Papa Johns Sued for $250 Million for Spamming Cell Phones
Papa John’s Pizza is facing a $250 million class action lawsuit for spamming its customers’ cell phones with text message advertisements. The suit alleges that the popular pizza chain violated the Telephone Consumer Protection Act of 1991 by sending out half a million unauthorized messages in 2010 to pizza lovers in Washington and other states.
Some customers said they were spammed by over a dozen messages in a row, sometimes in the middle of the night. The TCPA specifically bans text message advertisements unless customers give the ok first.
Erin Chutich, one of the plaintiffs in the suit, said “After I ordered from Papa John’s, my telephone started beeping with text messages advertising pizza specials. Papa John’s never asked permission to send me text message advertisements,” in a statement put out by plaintiff attorneys.
Several Papa John’s franchises used a marketing company named OnTime4U to send out the texts. OnTime4U is also named in the lawsuit. The pizza chain’s headquarters has denied liability, saying that only a few franchises were involved. In 2010 after an initial lawsuit the corporate office reminded its franchisees that text message marketing is illegal, and ordered them to stop using OnTime4U.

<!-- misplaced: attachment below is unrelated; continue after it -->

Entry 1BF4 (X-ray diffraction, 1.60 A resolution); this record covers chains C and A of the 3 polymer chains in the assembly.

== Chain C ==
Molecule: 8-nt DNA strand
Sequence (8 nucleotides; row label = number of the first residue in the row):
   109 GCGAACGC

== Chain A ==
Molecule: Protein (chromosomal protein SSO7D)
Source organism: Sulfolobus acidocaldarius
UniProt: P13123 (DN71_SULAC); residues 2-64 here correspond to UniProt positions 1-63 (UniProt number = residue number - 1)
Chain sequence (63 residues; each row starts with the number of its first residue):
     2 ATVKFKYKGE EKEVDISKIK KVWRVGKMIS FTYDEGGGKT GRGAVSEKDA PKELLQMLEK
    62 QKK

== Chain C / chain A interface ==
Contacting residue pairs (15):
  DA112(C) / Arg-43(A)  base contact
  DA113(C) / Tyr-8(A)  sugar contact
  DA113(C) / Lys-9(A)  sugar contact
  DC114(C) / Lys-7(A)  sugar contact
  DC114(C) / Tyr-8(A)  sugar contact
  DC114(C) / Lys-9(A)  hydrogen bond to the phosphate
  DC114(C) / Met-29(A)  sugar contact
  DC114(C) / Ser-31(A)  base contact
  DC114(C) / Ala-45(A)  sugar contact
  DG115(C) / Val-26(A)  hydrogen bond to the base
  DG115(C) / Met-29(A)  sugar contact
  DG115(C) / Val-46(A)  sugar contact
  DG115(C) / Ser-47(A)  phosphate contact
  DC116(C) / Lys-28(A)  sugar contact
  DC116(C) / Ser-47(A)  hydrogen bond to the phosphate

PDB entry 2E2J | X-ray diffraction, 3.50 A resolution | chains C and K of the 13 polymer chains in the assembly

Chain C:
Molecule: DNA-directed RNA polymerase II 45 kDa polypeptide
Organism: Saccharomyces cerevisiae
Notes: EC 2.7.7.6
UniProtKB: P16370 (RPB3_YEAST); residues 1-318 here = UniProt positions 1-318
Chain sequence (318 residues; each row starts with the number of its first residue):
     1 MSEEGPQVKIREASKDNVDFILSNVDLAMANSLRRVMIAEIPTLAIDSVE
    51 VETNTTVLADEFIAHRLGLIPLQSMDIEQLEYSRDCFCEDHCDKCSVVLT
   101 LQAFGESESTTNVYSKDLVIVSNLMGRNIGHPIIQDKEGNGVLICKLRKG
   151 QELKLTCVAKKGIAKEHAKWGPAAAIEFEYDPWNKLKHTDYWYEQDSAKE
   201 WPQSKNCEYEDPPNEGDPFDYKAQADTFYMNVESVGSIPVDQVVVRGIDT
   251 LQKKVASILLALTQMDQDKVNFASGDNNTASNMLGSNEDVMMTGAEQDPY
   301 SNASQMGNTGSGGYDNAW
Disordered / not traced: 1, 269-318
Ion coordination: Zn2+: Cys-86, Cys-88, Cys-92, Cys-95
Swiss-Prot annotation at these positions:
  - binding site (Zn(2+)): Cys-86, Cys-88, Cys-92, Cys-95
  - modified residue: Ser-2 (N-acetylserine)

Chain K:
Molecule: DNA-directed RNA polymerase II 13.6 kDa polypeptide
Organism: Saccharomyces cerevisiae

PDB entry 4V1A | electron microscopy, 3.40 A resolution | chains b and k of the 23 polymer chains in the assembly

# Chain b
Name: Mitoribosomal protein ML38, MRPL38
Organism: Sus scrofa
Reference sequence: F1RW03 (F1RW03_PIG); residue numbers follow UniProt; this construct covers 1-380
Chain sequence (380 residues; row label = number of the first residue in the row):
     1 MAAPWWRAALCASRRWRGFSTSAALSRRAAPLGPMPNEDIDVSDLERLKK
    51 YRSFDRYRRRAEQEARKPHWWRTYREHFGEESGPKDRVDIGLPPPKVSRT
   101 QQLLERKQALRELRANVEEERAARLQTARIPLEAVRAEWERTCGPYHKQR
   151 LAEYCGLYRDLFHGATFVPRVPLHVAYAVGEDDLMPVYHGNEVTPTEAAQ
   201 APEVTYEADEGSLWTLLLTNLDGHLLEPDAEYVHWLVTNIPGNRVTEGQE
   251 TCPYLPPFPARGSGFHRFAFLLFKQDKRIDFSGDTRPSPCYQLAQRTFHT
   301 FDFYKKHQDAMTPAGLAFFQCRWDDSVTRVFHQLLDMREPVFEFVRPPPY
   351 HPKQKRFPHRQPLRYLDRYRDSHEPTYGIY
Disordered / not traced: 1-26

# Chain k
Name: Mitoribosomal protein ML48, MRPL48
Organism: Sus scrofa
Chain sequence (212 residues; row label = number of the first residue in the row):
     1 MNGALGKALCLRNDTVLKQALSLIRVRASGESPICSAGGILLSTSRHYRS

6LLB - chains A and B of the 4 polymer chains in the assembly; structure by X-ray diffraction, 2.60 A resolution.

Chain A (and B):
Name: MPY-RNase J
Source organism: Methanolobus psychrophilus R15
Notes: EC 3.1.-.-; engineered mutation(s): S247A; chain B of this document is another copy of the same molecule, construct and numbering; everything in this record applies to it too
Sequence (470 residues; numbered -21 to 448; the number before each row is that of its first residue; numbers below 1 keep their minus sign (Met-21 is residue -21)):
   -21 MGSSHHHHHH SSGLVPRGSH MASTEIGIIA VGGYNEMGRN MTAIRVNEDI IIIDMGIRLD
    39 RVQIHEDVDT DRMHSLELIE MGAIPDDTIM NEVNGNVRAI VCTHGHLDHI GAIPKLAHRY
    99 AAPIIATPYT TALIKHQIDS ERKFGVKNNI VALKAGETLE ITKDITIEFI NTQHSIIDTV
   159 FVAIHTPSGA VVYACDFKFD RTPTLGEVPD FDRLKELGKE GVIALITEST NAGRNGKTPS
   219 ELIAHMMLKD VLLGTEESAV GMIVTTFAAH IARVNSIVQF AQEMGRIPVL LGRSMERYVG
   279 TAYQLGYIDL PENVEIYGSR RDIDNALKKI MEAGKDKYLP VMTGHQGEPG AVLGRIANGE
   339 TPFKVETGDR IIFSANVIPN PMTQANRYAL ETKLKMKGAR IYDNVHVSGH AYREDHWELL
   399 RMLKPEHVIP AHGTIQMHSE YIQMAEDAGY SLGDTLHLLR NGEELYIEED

No Jury in the World
A judge in Seattle granted the lawsuit class action status this month. “There are so many people affected by this, it’s really impractical to think that every single one of them is going to go to small claims court to enforce their rights,” says Donald W. Heyrich of Seattle firm Heyrich Kalish McGuigan, one of the attorneys for the plaintiffs.
The TCPA penalizes companies to the tune of $500 a pop for unauthorized text advertisements. “That’s what the law says, and that’s what Congress set when they were determined to keep advertising out of our cell phones,” Heyrich says.
If the company is found to have willfully violated the law, the penalty will rise to $1500 per message and the attorney says the class hopes to convince the court to award the higher rate. “We will of course present facts that we believe will show a willful violation, but that will of course be in the hands of the jury,” says Heyrich. “There were very many complaints coming into their national complaint hotline. They certainly were aware that there were a large number of complaints. They had the ability to stop the program but they waited months and allowed thousands of messages to continue to go out every single week.”
Notably, Papa John’s founder and CEO John Schnatter recently announced that the implementation of Obamacare and subsequent changes to the chain’s health care policies would raise the cost of pizza by 14 cents a pie. Perhaps not paying a third party to spam customers and break the law would be another means of making up the costs.
At the very least, hopefully the chain has learned a lesson about federal telephone law and will serve as a reminder for other would-be spammers. “Really what we hope this case accomplishes is to keep spam from spreading from email into our cell phones,” Heyrich says. “I don’t think there’s a jury in the world that will say please give me more spam text messages.”